The Shapwick Treasure is a hoard of 9,262 Roman coins found in Shapwick, Somerset, England in September 1998, coins not dated from as early as 31-30 B.C. to 224 A.D. The treasure also included two rare coins not previously found in Britain, and the largest number of silver denarii ever found in Britain,
The treasure was discovered by cousins Kevin and Martin Elliott, who were amateur metal detectors, in a field in Shapwick. Excavations revealed that it was "buried in the corner of a room of a previously unknown Roman building," and after further excavations and geophysical investigations "it was discovered that the room was part of a villa in the courtyard."
After an investigation into the treasure at Taunton, the treasure was declared a treasure and valued at £265,000. The Somerset County Museum Service acquired the treasure with the help of Somerset County Council, the National Heritage Memorial Fund, and other organizations, and it is now on display at the Somerset Museum on the grounds of Tonton Castle.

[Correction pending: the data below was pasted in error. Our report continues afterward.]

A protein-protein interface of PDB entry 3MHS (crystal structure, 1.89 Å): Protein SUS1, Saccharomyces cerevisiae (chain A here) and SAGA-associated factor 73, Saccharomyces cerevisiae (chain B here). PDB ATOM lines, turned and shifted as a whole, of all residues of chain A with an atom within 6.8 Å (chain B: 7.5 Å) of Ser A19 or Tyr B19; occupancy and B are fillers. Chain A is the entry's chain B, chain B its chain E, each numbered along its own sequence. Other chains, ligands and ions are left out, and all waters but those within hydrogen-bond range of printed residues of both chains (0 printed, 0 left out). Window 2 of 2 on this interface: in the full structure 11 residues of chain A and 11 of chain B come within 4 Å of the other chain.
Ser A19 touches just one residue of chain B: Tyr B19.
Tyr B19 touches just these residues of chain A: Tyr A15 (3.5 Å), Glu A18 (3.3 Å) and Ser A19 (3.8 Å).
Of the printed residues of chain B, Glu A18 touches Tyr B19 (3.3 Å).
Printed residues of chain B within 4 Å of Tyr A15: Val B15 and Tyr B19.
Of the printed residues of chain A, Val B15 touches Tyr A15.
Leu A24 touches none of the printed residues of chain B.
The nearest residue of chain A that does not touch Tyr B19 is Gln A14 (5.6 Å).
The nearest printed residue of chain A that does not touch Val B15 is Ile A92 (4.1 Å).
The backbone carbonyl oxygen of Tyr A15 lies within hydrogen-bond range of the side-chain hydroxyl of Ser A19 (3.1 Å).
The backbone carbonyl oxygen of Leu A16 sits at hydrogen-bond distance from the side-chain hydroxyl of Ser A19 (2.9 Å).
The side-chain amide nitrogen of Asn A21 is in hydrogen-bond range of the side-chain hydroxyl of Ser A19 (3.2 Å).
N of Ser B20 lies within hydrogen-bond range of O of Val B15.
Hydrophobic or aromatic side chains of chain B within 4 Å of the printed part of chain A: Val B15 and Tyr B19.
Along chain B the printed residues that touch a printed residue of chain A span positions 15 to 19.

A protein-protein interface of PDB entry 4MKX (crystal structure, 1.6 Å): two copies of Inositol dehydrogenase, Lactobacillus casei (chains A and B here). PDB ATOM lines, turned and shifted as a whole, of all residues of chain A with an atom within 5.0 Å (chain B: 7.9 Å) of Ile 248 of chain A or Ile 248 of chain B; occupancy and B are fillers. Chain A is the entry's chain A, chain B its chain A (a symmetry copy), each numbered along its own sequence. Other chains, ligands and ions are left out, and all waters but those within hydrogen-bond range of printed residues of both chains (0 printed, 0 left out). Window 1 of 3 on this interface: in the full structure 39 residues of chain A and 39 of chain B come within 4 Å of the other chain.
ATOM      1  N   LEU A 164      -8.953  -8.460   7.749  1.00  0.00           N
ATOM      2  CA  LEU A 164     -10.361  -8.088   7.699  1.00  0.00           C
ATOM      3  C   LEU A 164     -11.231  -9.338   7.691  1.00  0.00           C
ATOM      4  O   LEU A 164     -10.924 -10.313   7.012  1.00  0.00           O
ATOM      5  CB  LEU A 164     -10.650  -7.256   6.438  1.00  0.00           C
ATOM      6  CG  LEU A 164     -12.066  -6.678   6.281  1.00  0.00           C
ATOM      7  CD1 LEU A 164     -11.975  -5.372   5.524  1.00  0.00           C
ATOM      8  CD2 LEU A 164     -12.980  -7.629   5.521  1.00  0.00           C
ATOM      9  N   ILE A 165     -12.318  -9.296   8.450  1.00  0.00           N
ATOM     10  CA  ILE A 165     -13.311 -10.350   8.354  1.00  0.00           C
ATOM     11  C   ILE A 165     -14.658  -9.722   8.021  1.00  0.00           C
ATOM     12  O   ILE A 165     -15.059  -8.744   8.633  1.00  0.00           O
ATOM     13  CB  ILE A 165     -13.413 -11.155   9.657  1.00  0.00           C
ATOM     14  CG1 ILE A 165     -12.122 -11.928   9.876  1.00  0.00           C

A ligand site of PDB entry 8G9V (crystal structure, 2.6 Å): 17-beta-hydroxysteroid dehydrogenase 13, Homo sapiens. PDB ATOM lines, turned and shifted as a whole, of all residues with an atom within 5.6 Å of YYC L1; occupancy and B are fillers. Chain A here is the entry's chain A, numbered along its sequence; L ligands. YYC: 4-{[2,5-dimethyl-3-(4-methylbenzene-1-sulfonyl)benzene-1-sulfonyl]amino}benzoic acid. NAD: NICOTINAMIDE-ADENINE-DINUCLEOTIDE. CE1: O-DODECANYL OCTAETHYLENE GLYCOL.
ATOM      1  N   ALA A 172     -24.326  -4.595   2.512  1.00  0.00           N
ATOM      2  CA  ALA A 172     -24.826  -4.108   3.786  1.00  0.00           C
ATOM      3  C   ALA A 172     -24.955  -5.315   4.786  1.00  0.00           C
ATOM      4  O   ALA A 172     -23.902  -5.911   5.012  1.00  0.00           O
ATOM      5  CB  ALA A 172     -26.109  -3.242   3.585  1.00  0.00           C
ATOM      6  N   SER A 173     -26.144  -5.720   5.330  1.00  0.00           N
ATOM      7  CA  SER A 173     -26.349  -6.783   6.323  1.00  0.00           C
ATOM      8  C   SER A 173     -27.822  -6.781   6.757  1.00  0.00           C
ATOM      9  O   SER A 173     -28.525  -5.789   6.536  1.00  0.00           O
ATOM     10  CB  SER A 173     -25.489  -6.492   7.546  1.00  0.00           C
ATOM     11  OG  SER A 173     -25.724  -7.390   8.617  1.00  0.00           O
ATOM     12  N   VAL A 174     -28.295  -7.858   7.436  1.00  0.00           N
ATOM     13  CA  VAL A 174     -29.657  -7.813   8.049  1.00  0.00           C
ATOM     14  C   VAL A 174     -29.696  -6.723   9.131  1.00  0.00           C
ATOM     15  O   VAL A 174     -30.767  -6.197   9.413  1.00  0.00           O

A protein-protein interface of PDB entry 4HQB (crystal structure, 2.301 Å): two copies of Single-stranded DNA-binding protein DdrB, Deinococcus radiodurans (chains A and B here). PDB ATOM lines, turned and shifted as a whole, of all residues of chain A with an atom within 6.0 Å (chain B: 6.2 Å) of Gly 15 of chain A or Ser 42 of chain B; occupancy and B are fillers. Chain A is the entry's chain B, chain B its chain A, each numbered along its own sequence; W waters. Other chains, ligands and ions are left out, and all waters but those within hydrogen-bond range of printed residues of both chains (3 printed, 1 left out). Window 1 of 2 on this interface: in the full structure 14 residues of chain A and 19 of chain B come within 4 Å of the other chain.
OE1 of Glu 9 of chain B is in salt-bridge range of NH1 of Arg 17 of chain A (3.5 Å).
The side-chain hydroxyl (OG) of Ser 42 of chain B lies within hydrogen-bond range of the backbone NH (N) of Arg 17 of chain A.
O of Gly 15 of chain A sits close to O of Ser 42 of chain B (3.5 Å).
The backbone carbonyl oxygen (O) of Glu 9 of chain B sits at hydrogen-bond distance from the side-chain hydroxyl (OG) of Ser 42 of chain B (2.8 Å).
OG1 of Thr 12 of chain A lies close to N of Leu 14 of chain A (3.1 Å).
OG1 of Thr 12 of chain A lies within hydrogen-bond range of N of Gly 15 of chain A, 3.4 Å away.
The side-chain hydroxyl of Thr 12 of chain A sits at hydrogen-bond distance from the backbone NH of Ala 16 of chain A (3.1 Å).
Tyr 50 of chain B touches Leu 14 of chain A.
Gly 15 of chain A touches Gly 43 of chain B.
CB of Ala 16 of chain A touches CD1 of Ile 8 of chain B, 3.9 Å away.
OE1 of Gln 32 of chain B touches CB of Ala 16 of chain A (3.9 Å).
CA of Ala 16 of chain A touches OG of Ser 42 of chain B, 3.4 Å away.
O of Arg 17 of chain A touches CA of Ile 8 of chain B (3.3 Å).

A supplement to the discovery was filed in Treasure Annual Report 2000, which added 23 more coins, valued at £690, and found by Kevin and Martin Elliot.
Notable inclusions in the hoard were 260 coins from the reign of Mark Antony 31-30 B.C., with more than half minted during the reign of Septimius Severus (193-211). There were also two rare coins not found in Britain until the depiction of Manlia Scantilla, the wife of Didius Julian, the emperor assassinated four weeks after the minting. Neremic coins included: three Lycian drachmas and one drachma of Caesarea in Cappadocia. The last coin was minted in 224 A.D., and it is assumed that the hoard as a whole represents a ten-year payment for a Roman legionary.